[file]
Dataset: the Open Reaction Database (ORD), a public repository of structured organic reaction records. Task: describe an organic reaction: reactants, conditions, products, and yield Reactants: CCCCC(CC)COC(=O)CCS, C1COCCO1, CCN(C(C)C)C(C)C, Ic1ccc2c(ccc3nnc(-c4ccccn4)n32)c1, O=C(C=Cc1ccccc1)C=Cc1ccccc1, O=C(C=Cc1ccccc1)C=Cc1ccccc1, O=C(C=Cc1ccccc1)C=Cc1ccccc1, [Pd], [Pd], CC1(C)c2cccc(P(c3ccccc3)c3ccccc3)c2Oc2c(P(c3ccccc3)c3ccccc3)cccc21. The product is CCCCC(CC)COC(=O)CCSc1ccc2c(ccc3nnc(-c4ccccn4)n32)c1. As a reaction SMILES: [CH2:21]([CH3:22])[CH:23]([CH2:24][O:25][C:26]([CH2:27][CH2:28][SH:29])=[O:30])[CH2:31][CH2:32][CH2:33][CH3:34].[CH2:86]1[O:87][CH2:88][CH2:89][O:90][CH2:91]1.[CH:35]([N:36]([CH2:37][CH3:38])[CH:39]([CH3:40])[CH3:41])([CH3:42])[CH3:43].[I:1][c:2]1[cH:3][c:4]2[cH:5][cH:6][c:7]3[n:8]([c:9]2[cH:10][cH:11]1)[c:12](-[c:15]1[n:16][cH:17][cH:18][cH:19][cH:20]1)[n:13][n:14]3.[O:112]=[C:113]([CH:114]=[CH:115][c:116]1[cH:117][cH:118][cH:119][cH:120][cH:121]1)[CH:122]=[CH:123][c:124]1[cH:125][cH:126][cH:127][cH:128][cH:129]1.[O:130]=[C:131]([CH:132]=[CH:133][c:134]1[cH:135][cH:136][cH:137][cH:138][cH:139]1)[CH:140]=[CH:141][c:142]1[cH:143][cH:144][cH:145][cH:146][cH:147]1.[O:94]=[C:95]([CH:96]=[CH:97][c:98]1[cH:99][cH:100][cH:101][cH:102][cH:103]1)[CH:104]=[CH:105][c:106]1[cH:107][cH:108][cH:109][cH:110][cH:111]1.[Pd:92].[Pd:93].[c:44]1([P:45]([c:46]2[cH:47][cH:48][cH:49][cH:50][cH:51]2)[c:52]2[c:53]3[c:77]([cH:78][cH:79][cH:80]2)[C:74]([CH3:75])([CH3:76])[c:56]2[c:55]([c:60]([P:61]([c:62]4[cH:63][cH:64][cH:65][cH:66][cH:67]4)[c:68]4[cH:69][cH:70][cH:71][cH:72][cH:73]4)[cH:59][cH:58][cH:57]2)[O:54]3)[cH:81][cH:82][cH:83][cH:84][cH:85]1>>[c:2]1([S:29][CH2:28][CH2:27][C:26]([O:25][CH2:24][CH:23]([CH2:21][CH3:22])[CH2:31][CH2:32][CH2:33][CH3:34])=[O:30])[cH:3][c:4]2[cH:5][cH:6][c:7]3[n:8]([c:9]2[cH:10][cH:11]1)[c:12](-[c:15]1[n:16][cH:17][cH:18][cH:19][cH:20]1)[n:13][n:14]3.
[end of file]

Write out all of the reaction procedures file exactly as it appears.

Dataset: the Open Reaction Database (ORD), a public repository of structured organic reaction records. Task: describe an organic reaction: reactants, conditions, products, and yield Reactants: CCCCC(CC)COC(=O)CCS, C1COCCO1, CCN(C(C)C)C(C)C, Ic1ccc2c(ccc3nnc(-c4ccccn4)n32)c1, O=C(C=Cc1ccccc1)C=Cc1ccccc1, O=C(C=Cc1ccccc1)C=Cc1ccccc1, O=C(C=Cc1ccccc1)C=Cc1ccccc1, [Pd], [Pd], CC1(C)c2cccc(P(c3ccccc3)c3ccccc3)c2Oc2c(P(c3ccccc3)c3ccccc3)cccc21. The product is CCCCC(CC)COC(=O)CCSc1ccc2c(ccc3nnc(-c4ccccn4)n32)c1. As a reaction SMILES: [CH2:21]([CH3:22])[CH:23]([CH2:24][O:25][C:26]([CH2:27][CH2:28][SH:29])=[O:30])[CH2:31][CH2:32][CH2:33][CH3:34].[CH2:86]1[O:87][CH2:88][CH2:89][O:90][CH2:91]1.[CH:35]([N:36]([CH2:37][CH3:38])[CH:39]([CH3:40])[CH3:41])([CH3:42])[CH3:43].[I:1][c:2]1[cH:3][c:4]2[cH:5][cH:6][c:7]3[n:8]([c:9]2[cH:10][cH:11]1)[c:12](-[c:15]1[n:16][cH:17][cH:18][cH:19][cH:20]1)[n:13][n:14]3.[O:112]=[C:113]([CH:114]=[CH:115][c:116]1[cH:117][cH:118][cH:119][cH:120][cH:121]1)[CH:122]=[CH:123][c:124]1[cH:125][cH:126][cH:127][cH:128][cH:129]1.[O:130]=[C:131]([CH:132]=[CH:133][c:134]1[cH:135][cH:136][cH:137][cH:138][cH:139]1)[CH:140]=[CH:141][c:142]1[cH:143][cH:144][cH:145][cH:146][cH:147]1.[O:94]=[C:95]([CH:96]=[CH:97][c:98]1[cH:99][cH:100][cH:101][cH:102][cH:103]1)[CH:104]=[CH:105][c:106]1[cH:107][cH:108][cH:109][cH:110][cH:111]1.[Pd:92].[Pd:93].[c:44]1([P:45]([c:46]2[cH:47][cH:48][cH:49][cH:50][cH:51]2)[c:52]2[c:53]3[c:77]([cH:78][cH:79][cH:80]2)[C:74]([CH3:75])([CH3:76])[c:56]2[c:55]([c:60]([P:61]([c:62]4[cH:63][cH:64][cH:65][cH:66][cH:67]4)[c:68]4[cH:69][cH:70][cH:71][cH:72][cH:73]4)[cH:59][cH:58][cH:57]2)[O:54]3)[cH:81][cH:82][cH:83][cH:84][cH:85]1>>[c:2]1([S:29][CH2:28][CH2:27][C:26]([O:25][CH2:24][CH:23]([CH2:21][CH3:22])[CH2:31][CH2:32][CH2:33][CH3:34])=[O:30])[cH:3][c:4]2[cH:5][cH:6][c:7]3[n:8]([c:9]2[cH:10][cH:11]1)[c:12](-[c:15]1[n:16][cH:17][cH:18][cH:19][cH:20]1)[n:13][n:14]3.